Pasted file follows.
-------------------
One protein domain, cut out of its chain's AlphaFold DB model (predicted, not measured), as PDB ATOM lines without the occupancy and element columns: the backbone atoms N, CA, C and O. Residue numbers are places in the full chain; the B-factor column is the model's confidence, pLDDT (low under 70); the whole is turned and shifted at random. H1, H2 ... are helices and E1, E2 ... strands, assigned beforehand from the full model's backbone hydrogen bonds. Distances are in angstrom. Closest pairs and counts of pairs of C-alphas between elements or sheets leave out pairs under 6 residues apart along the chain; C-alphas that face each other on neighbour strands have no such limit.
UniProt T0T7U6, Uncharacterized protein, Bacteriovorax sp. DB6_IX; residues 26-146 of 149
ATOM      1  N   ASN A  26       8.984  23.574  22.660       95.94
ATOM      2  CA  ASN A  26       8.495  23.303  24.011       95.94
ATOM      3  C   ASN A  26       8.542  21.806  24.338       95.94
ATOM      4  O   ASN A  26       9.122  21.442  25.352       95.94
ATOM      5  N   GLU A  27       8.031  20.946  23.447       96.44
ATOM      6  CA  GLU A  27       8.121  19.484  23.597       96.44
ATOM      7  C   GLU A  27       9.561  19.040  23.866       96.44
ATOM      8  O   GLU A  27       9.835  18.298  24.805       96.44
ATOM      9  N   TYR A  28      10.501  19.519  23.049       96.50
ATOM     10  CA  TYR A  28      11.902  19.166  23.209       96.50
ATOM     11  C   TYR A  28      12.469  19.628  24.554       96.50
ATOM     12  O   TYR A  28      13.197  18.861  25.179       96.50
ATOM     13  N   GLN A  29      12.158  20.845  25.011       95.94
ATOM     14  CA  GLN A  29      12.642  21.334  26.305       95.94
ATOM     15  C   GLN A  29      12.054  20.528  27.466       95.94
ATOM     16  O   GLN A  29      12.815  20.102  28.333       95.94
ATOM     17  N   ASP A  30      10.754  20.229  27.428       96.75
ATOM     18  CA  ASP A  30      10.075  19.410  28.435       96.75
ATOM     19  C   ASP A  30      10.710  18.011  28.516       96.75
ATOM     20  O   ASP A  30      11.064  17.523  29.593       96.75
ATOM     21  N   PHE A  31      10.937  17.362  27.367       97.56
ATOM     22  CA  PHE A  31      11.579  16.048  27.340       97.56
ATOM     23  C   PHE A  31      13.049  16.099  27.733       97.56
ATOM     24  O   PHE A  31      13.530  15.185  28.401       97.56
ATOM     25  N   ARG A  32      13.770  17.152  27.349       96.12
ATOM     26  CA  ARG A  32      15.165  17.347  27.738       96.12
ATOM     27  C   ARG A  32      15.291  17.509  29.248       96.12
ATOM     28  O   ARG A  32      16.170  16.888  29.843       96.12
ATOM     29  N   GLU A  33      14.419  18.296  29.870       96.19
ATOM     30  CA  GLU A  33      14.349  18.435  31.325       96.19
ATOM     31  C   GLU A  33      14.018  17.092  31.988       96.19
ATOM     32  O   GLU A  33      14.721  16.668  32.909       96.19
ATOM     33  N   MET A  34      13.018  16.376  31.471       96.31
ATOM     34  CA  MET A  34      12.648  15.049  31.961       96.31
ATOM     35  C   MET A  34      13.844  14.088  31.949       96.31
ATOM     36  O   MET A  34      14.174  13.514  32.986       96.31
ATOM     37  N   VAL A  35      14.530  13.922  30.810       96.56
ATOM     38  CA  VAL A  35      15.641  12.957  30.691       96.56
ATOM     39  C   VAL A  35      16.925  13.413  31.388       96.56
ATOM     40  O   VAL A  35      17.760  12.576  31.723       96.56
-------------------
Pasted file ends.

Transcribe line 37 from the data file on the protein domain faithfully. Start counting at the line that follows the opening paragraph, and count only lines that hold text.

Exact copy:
ATOM     36  O   MET A  34      14.174  13.514  32.986       96.31